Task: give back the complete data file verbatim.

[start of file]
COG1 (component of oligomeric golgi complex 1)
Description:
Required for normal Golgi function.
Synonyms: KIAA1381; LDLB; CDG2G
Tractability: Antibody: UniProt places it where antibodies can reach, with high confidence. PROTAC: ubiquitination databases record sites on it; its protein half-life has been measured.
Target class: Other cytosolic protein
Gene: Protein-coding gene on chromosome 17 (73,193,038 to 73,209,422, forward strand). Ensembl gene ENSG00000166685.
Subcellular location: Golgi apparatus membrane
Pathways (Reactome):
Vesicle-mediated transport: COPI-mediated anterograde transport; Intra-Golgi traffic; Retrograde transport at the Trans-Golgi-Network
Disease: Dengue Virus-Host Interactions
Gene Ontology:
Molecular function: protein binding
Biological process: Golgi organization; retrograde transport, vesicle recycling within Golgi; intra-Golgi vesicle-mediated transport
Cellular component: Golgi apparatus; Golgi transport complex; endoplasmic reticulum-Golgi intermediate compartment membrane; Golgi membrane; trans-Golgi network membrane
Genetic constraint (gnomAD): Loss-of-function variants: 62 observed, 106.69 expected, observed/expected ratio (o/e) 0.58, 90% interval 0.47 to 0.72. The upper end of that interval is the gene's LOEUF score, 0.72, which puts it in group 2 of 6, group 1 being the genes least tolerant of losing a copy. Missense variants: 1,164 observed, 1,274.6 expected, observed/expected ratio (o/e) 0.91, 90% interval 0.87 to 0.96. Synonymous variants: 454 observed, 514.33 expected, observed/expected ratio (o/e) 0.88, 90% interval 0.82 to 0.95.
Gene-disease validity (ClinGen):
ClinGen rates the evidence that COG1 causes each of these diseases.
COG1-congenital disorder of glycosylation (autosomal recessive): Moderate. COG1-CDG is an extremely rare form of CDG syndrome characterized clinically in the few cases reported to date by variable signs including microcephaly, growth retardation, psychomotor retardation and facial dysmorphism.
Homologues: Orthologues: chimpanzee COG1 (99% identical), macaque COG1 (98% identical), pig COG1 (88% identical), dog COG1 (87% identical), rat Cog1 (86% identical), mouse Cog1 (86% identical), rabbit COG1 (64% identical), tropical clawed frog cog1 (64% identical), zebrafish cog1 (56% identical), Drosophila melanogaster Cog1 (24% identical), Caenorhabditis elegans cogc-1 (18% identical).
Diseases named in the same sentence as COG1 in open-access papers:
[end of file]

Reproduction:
COG1 (component of oligomeric golgi complex 1)
Description:
Required for normal Golgi function.
Synonyms: KIAA1381; LDLB; CDG2G
Tractability: Antibody: UniProt places it where antibodies can reach, with high confidence. PROTAC: ubiquitination databases record sites on it; its protein half-life has been measured.
Target class: Other cytosolic protein
Gene: Protein-coding gene on chromosome 17 (73,193,038 to 73,209,422, forward strand). Ensembl gene ENSG00000166685.
Subcellular location: Golgi apparatus membrane
Pathways (Reactome):
Vesicle-mediated transport: COPI-mediated anterograde transport; Intra-Golgi traffic; Retrograde transport at the Trans-Golgi-Network
Disease: Dengue Virus-Host Interactions
Gene Ontology:
Molecular function: protein binding
Biological process: Golgi organization; retrograde transport, vesicle recycling within Golgi; intra-Golgi vesicle-mediated transport
Cellular component: Golgi apparatus; Golgi transport complex; endoplasmic reticulum-Golgi intermediate compartment membrane; Golgi membrane; trans-Golgi network membrane
Genetic constraint (gnomAD): Loss-of-function variants: 62 observed, 106.69 expected, observed/expected ratio (o/e) 0.58, 90% interval 0.47 to 0.72. The upper end of that interval is the gene's LOEUF score, 0.72, which puts it in group 2 of 6, group 1 being the genes least tolerant of losing a copy. Missense variants: 1,164 observed, 1,274.6 expected, observed/expected ratio (o/e) 0.91, 90% interval 0.87 to 0.96. Synonymous variants: 454 observed, 514.33 expected, observed/expected ratio (o/e) 0.88, 90% interval 0.82 to 0.95.
Gene-disease validity (ClinGen):
ClinGen rates the evidence that COG1 causes each of these diseases.
COG1-congenital disorder of glycosylation (autosomal recessive): Moderate. COG1-CDG is an extremely rare form of CDG syndrome characterized clinically in the few cases reported to date by variable signs including microcephaly, growth retardation, psychomotor retardation and facial dysmorphism.
Homologues: Orthologues: chimpanzee COG1 (99% identical), macaque COG1 (98% identical), pig COG1 (88% identical), dog COG1 (87% identical), rat Cog1 (86% identical), mouse Cog1 (86% identical), rabbit COG1 (64% identical), tropical clawed frog cog1 (64% identical), zebrafish cog1 (56% identical), Drosophila melanogaster Cog1 (24% identical), Caenorhabditis elegans cogc-1 (18% identical).
Diseases named in the same sentence as COG1 in open-access papers: